The goal of this paper is twofold. Firstly we shall examine the languages policies in those European countries which have become independent states since the fall of the Berlin Wall and within which more than one language is widely spoken (linguistically heterogeneous state). In this sense, we have confirmed that in most countries, official monolingualism has failed and that, both for external and internal reasons, these countries have ended up adopting linguistic policies far more pluralist. Secondly, and partly drawing from this empirical basis, we argue that official monolingualism should be discarded as an appropriate language policy for a hypothetical Catalan independent state. All recent surveys show that Catalan population would largely support a language policy in which both Catalan and Spanish languages would share an official status in a hypothetically independent Catalonia. Data from these surveys are consistent with those of previous surveys that asked citizens about the degree of agreement regarding the currently in-force official bilingualism.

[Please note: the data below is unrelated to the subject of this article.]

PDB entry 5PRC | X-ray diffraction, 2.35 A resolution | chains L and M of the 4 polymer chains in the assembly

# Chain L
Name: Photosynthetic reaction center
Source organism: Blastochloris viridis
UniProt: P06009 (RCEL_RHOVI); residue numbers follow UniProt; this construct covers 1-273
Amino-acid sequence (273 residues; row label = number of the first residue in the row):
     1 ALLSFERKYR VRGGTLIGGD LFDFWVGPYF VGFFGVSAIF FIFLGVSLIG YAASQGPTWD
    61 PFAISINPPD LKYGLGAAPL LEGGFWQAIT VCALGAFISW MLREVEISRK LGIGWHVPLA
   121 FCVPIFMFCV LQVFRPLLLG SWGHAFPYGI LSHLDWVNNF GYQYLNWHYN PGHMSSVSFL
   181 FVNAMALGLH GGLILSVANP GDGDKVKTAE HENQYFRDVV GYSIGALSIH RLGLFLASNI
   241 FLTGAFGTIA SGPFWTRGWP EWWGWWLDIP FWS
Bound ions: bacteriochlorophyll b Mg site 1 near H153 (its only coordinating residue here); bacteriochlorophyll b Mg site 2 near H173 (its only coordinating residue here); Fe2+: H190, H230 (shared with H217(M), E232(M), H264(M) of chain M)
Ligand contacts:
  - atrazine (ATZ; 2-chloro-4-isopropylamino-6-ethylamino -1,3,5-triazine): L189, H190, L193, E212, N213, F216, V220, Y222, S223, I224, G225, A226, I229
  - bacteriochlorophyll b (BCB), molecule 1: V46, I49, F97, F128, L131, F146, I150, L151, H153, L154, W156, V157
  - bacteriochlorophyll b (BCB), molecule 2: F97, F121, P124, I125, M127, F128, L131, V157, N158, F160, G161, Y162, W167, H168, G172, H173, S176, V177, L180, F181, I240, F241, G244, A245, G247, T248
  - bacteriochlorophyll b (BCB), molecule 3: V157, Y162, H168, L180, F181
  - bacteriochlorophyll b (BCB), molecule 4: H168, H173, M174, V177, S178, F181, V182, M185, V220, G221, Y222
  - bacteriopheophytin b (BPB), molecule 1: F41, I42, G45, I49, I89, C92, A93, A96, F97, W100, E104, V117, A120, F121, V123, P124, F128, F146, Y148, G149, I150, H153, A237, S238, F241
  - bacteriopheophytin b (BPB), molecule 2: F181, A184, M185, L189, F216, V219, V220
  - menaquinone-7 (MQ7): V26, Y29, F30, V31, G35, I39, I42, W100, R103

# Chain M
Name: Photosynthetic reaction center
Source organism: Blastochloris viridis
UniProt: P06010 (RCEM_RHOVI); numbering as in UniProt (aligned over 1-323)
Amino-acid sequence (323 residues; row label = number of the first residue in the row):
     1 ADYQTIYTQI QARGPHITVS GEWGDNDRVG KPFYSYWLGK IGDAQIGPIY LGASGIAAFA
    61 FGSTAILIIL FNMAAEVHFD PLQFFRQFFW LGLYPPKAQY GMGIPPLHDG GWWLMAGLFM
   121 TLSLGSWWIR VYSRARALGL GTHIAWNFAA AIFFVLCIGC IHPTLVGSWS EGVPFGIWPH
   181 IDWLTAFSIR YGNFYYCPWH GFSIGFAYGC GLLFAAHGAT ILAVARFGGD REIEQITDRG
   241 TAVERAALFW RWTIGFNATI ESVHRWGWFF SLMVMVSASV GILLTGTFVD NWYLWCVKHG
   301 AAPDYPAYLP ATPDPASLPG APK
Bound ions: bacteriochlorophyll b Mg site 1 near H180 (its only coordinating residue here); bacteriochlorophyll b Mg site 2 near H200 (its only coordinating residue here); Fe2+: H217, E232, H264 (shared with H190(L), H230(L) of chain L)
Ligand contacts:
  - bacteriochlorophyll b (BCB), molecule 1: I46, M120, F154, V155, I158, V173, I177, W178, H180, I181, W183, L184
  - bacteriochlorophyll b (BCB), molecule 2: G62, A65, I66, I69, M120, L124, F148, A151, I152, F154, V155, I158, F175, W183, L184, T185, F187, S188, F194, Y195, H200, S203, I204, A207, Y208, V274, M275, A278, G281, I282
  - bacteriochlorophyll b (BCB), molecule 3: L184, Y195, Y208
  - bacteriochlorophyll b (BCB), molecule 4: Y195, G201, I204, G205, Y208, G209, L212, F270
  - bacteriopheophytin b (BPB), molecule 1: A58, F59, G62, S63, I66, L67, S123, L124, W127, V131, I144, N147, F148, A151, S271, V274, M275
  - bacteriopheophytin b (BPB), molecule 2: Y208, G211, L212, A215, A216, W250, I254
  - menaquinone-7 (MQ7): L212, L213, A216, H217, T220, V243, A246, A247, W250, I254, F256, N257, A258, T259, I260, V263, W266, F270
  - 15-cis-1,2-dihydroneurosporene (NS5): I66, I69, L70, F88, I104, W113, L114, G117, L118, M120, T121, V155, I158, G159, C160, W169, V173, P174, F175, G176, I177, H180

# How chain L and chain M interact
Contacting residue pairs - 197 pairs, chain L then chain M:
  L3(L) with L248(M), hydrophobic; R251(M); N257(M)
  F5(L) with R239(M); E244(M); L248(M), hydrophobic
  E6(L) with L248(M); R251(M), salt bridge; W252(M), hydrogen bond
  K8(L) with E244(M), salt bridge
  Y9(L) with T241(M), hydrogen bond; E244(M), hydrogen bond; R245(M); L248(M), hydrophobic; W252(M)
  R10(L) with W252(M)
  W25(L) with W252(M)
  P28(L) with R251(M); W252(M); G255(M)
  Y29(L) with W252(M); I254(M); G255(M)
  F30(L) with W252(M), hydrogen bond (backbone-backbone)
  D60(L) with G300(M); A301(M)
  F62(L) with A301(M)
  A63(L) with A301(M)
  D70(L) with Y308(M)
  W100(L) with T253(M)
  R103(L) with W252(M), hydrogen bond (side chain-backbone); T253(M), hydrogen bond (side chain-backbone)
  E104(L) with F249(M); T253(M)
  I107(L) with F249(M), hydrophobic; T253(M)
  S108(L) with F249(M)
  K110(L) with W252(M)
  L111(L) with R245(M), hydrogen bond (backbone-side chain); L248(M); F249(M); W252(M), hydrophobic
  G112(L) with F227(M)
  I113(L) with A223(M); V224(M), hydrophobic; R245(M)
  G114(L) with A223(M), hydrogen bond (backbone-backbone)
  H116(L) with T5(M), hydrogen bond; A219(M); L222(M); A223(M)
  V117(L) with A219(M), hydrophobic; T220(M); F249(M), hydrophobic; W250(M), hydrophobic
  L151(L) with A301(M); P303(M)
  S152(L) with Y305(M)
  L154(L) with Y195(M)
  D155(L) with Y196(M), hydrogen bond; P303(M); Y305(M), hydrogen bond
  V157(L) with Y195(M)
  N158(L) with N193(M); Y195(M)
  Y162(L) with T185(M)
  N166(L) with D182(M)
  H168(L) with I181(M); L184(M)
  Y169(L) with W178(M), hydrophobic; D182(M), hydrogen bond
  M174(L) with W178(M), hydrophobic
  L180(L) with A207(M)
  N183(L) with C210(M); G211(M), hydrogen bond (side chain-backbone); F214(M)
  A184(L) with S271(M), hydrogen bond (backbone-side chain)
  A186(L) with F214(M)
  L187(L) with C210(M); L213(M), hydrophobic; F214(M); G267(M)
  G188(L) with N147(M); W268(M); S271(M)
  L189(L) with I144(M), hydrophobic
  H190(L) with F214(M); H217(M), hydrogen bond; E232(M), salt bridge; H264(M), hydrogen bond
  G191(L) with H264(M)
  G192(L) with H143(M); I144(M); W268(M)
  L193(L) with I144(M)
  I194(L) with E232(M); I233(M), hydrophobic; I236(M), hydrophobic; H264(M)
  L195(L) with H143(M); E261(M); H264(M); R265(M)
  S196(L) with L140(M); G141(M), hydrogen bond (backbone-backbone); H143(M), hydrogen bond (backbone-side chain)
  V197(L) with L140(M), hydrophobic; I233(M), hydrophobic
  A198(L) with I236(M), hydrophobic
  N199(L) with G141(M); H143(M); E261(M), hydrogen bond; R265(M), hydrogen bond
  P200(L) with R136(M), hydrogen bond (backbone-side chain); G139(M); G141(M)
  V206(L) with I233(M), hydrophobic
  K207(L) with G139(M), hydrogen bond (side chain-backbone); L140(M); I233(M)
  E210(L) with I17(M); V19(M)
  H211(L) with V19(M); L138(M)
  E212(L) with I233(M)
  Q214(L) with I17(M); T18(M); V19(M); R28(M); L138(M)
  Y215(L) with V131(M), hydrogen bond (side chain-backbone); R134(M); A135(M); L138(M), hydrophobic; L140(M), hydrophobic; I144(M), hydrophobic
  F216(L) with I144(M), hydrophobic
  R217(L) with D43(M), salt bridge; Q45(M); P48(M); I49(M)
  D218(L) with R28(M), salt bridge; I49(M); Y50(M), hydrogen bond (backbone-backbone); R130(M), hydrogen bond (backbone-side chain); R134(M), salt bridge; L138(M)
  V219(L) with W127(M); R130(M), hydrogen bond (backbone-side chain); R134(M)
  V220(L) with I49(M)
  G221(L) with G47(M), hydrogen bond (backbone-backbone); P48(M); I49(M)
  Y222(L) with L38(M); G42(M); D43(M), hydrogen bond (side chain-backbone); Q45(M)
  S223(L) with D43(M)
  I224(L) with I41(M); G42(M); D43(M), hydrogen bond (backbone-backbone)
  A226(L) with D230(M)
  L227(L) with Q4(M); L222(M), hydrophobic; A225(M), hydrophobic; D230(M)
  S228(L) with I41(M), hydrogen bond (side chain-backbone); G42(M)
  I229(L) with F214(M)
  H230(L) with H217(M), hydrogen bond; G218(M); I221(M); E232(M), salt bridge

|Journal||Revista d'Estudis Autonomics i Federals|
|Publication status||Published - 1 Apr 2015|
- Independent Catalonia
- Language policy
- Linguistically heterogeneous state
- Official bilingualism
- Official monolingualism